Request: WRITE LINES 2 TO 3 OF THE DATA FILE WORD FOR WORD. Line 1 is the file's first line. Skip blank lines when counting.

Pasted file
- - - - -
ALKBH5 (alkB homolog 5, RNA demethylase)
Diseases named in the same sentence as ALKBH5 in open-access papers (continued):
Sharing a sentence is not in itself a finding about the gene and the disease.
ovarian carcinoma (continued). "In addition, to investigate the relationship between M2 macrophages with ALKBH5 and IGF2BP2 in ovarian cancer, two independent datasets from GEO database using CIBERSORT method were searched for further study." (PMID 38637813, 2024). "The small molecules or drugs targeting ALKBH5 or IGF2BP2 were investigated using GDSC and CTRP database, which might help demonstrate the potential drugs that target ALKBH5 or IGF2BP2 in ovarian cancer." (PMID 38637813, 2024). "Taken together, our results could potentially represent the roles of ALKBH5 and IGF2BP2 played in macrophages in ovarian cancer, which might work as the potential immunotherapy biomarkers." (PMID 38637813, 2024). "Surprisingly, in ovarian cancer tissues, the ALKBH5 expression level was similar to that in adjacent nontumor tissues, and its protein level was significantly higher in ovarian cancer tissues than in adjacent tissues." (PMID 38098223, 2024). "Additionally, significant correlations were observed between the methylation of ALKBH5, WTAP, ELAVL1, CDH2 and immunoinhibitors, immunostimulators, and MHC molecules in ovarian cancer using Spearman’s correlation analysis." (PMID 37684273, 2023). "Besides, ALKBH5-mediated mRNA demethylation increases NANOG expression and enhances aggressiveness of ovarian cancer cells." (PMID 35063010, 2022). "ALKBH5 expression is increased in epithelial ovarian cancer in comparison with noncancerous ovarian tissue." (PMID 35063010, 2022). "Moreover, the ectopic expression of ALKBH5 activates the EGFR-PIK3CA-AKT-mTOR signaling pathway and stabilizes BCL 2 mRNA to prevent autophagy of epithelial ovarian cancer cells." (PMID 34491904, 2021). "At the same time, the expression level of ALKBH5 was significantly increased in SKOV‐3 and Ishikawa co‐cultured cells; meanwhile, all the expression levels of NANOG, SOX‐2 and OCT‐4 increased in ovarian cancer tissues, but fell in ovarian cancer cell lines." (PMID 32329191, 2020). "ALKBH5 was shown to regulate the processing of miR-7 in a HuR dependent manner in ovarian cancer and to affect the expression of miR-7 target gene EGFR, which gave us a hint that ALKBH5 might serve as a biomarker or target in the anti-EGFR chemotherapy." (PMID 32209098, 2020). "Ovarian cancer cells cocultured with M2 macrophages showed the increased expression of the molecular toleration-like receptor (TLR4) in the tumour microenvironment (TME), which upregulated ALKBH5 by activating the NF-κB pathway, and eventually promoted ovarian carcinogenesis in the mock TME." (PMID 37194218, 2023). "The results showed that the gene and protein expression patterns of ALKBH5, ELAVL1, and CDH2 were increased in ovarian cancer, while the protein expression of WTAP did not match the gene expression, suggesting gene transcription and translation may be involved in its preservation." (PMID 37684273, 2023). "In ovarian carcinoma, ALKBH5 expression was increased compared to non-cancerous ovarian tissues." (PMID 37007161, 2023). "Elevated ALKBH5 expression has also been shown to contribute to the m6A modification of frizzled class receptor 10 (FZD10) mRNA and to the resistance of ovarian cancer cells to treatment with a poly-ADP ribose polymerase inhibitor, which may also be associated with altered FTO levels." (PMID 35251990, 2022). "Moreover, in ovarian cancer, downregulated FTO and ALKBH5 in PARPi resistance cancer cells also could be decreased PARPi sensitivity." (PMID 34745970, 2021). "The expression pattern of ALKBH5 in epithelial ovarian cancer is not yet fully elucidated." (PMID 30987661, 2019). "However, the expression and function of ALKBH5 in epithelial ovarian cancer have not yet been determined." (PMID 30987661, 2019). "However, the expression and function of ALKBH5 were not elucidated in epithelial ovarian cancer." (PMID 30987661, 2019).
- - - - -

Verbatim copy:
Diseases named in the same sentence as ALKBH5 in open-access papers (continued):
Sharing a sentence is not in itself a finding about the gene and the disease.